Over that past year-plus, the subprime debacle and related credit crisis have prompted discussions about "disaster," "devastation," "tragedy," and "catastrophe." Homeowners were unable to afford their houses, institutions faced significant asset write-downs, hard-working folks lost jobs, and investors watched portfolio values decline. While these financial consequences undoubtedly have been traumatic for many, the events of the past two weeks can serve to lend some perspective. The death toll in Myanmar has reached about 80,000 with another 50,000 people still missing. Likewise, in China, where the earthquake eventually may take over 50,000 lives as well. Somehow, missing quarterly earnings by a few cents simply does not seem quite as significant.
Speaking of…earnings season plugged along and the results to date have given some analysts (the slightest) reason for optimism. As the week began, about 90% of Standard & Poor's 500 Index companies had reported and 62% actually beat expectations. While average quarterly earnings have plummeted by over 17% on a consolidated basis, the results looked far stronger once the financial firms were removed from the equation.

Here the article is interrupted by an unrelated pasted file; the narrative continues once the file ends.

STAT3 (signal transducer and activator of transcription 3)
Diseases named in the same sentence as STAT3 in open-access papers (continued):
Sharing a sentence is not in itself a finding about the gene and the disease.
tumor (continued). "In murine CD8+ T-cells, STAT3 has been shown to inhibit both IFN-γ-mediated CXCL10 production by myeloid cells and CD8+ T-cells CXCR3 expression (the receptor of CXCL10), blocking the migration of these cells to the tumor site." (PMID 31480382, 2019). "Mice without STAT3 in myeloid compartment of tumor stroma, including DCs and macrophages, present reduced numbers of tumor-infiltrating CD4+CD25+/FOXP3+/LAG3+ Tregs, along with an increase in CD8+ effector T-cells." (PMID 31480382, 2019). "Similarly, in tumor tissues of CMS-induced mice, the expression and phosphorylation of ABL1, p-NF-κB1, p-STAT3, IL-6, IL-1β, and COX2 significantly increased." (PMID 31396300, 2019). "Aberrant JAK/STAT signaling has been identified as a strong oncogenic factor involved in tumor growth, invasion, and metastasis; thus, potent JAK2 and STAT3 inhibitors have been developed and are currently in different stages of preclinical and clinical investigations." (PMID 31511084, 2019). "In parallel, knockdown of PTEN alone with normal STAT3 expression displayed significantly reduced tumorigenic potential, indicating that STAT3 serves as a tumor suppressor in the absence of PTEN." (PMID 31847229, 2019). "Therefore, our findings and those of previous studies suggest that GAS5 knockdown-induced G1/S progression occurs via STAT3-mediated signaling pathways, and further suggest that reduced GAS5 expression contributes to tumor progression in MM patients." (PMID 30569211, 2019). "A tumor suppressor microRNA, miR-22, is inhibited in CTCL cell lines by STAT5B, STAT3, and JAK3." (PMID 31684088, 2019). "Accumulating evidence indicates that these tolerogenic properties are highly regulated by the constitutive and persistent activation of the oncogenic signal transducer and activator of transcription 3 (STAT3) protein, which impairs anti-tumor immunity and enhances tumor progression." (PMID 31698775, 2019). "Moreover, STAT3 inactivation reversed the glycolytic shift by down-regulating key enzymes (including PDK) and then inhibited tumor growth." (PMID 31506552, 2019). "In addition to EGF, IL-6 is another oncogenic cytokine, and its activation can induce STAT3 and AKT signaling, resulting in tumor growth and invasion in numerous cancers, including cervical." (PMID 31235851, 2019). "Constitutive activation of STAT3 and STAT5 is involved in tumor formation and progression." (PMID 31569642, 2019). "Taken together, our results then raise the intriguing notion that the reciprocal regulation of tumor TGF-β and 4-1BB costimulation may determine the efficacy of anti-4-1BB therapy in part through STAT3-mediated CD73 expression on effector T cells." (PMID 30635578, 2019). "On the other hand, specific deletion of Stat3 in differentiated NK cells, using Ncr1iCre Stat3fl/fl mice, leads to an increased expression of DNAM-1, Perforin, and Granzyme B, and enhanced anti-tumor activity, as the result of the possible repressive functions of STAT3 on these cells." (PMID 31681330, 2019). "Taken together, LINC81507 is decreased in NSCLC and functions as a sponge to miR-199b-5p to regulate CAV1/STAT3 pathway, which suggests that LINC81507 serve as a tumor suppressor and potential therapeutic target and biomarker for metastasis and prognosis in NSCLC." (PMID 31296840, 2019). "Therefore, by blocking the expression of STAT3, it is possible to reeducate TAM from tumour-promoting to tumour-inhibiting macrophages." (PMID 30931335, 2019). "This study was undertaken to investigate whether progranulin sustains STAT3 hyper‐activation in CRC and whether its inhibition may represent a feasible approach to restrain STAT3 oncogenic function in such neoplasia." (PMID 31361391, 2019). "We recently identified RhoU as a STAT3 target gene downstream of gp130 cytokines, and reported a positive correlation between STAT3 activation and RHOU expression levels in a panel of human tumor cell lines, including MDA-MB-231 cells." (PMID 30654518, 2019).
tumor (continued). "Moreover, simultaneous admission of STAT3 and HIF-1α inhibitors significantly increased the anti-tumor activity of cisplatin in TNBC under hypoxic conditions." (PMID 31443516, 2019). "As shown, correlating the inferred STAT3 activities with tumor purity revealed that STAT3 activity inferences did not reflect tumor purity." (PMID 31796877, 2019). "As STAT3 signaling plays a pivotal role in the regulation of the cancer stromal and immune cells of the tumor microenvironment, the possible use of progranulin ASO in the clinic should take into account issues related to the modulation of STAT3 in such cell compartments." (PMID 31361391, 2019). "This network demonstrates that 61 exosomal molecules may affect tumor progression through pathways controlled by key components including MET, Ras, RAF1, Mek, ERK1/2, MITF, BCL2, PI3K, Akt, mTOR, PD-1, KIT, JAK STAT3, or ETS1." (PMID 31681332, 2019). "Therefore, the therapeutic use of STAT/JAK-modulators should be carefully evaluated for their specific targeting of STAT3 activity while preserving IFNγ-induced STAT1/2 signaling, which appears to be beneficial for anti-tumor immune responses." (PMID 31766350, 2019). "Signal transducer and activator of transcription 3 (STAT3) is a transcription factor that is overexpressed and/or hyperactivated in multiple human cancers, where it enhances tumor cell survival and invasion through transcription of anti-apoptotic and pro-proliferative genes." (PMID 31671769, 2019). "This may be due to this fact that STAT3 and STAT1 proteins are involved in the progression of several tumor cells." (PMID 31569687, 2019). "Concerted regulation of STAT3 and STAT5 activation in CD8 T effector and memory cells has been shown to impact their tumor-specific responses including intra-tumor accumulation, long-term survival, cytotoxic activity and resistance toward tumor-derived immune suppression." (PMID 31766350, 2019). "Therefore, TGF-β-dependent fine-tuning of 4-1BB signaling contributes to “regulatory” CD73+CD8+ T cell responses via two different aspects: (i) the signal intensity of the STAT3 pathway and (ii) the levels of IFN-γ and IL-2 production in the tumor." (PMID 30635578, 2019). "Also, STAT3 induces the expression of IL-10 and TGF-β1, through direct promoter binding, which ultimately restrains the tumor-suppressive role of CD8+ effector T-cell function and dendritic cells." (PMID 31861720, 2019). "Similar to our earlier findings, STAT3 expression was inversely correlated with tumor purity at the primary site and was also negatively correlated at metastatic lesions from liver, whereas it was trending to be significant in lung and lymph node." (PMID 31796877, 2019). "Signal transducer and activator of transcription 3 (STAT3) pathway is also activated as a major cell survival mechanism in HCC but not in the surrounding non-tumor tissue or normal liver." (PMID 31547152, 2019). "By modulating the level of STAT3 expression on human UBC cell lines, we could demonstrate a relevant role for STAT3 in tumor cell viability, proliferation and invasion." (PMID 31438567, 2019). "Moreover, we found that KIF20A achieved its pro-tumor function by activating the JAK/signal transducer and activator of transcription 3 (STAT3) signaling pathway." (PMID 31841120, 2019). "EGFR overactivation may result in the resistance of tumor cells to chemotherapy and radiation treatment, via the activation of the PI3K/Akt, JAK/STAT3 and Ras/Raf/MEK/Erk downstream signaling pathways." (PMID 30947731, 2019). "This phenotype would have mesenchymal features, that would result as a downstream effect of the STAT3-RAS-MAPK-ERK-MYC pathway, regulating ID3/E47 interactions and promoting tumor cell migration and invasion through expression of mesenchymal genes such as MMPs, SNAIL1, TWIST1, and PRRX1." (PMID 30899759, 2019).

Without that struggling sector, first-quarter profits actually increased by more than 7%. Retailers took center stage this week as Wal-Mart Stores Inc. (WMT) proved again that discounters are benefiting from the current consumer nervousness. However, while Macy's Inc. (M) and JC Penney Co. Inc. (JCP) suffered from weak sales, their results (and guidance) bested Street projections. Sony Corp. (ADR: SNE) rebounded as TVs and cameras moved back onto consumer shopping lists. Bond insurers MBIA Inc. (MBI) and Freddie Mac (FRE) reported wider losses, while UK-based HBSC Holdings PLC (ADR: HBC) realized higher profits.